The SR-71 "Buzzing the tower" story you probably never heard before
The SR 71 Buzzing the tower story you probably never heard before

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SR-71 Pilot Maury Rosenberg talks about the one time he decided to request a "fly-by" over the Sacramento airport on his way returning to Beale AFB- where he was going to land. The request was eagerly approved by air tower crew, and wanted them to fly "down the ramp" (much closer to the tower and other buildings) I recorded this at Western Museum of Flight earlier this year.

Comments

Chris Penley : To go from flying the SR-71 to the 767 must have been awful. That's like going from an F1 racer to a potato.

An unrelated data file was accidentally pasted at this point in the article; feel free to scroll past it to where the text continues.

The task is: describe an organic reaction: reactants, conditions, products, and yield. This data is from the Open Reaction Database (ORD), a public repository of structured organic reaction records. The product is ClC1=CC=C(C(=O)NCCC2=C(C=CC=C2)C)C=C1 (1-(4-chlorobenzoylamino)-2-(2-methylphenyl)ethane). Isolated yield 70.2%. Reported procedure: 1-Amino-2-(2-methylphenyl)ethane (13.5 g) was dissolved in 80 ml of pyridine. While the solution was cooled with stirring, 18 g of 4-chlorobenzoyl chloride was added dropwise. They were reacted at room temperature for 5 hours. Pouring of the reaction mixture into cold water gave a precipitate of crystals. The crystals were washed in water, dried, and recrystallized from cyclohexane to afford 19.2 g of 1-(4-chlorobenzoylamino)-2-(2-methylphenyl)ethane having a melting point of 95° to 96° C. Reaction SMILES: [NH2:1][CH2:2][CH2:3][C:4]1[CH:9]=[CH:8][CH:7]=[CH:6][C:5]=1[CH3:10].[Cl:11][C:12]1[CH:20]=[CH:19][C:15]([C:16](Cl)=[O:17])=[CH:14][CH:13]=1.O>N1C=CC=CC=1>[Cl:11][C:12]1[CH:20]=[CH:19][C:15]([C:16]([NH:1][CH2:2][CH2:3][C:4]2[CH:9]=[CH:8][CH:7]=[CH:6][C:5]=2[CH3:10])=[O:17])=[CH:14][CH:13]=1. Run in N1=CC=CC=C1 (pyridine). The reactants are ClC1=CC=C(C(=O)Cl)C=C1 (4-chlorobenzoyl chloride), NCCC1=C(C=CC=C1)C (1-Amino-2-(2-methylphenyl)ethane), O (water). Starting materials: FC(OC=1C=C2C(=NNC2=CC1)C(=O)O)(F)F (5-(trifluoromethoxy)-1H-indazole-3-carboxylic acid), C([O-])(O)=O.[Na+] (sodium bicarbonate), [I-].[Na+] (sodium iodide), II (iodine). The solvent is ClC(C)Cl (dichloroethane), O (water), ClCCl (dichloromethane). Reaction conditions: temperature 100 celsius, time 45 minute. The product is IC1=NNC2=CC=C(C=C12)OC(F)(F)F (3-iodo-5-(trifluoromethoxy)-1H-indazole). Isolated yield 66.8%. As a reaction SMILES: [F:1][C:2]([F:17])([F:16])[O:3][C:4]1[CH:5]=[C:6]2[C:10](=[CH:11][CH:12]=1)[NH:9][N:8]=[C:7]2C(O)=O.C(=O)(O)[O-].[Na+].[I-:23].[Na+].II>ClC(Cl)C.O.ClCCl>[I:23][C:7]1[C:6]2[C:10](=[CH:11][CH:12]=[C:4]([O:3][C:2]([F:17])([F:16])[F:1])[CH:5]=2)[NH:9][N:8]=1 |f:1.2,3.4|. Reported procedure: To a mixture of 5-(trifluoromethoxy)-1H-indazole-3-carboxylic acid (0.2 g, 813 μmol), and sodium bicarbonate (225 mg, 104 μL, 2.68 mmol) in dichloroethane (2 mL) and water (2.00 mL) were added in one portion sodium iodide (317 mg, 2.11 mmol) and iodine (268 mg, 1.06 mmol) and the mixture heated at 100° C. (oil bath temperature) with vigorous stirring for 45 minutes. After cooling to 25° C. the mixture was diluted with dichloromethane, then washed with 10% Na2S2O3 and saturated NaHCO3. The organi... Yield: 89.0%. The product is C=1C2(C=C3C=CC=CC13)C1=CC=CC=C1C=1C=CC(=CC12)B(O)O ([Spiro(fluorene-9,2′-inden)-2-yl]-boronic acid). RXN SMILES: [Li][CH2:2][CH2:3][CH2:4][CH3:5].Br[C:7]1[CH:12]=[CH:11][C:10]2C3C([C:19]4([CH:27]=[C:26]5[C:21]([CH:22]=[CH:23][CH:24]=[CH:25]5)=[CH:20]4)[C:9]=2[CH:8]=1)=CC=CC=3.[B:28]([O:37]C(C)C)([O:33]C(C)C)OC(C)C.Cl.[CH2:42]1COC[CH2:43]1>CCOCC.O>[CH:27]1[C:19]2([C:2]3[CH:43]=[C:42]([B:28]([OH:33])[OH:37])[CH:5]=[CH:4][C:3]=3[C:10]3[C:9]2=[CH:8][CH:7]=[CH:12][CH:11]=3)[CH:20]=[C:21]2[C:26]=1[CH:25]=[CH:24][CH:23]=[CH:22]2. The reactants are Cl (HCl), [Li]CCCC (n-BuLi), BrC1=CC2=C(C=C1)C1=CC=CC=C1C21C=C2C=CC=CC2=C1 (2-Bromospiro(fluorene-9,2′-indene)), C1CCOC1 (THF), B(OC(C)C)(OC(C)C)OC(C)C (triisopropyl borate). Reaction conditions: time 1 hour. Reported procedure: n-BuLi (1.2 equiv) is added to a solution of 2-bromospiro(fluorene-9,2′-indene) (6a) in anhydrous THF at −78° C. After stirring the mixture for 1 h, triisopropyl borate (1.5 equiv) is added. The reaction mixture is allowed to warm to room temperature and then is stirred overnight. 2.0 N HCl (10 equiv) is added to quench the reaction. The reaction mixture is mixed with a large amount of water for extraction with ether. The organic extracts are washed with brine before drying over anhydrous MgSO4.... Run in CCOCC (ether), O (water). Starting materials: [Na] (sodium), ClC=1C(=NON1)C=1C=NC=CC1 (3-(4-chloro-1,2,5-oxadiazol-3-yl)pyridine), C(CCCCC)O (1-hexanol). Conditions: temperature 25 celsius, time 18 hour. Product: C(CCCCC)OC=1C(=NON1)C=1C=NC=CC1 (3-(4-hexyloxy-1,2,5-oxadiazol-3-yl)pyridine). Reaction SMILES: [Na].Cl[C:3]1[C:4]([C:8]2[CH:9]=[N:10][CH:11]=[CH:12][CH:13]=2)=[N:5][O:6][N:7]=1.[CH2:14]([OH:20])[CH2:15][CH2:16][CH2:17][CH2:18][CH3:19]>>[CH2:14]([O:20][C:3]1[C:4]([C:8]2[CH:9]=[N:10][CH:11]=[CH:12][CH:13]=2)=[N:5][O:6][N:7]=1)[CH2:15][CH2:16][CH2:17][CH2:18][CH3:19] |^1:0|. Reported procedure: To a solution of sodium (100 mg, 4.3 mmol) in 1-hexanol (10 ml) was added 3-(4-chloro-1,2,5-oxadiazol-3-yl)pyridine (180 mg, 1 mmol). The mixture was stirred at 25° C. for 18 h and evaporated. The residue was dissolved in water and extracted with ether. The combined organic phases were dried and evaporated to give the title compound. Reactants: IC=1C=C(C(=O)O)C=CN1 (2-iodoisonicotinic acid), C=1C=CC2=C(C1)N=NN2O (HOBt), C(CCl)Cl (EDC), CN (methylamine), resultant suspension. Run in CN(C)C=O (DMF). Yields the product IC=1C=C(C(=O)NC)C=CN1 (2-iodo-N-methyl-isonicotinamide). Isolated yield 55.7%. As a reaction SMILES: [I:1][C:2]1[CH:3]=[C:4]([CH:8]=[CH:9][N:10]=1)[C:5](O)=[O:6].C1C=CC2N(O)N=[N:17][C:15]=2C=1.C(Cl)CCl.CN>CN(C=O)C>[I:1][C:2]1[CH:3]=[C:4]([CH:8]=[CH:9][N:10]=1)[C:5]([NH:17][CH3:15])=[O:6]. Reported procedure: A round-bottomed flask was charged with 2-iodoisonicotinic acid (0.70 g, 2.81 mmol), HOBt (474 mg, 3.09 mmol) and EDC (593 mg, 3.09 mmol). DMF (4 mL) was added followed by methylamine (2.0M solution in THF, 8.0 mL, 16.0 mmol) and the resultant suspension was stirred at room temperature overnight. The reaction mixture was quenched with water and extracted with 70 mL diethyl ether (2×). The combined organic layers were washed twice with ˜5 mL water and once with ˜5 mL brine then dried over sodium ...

aaron locascio : Almost as good as the "speed check" story.

grovermatic : I can't imagine the cool stories SR-71 pilots would like to tell us, but can't.

SineEyed 2020 : I wonder if the other 767 pilot was butthurt about cutting into his game like that lol. I mean, nothing steals another guy's thunder like coming in with a _"so, didja hear I flew the friggin SR-71?".._

twiggss : Always love hearing stories about the SR71.

Eric Taylor : "Are there any regulations that prohibit "buzzing the tower"? "No sir." "Have one on my desk by..."

NeonIceCube : Most complicated story to impress a girl I ever heard.

Pat Price : I was stationed at Beale AFB and worked the Q's that passed gas to the Blackbirds.  Years later I became an FE on C-141. On a trip back from overseas I was monitoring the radio when I heard an aircraft contact center and request FL 500 (50,000 Ft). The controller replied "If you can make it, you got it". The aircraft responded "Roger, descending to FL500". I knew exactly what plane it was.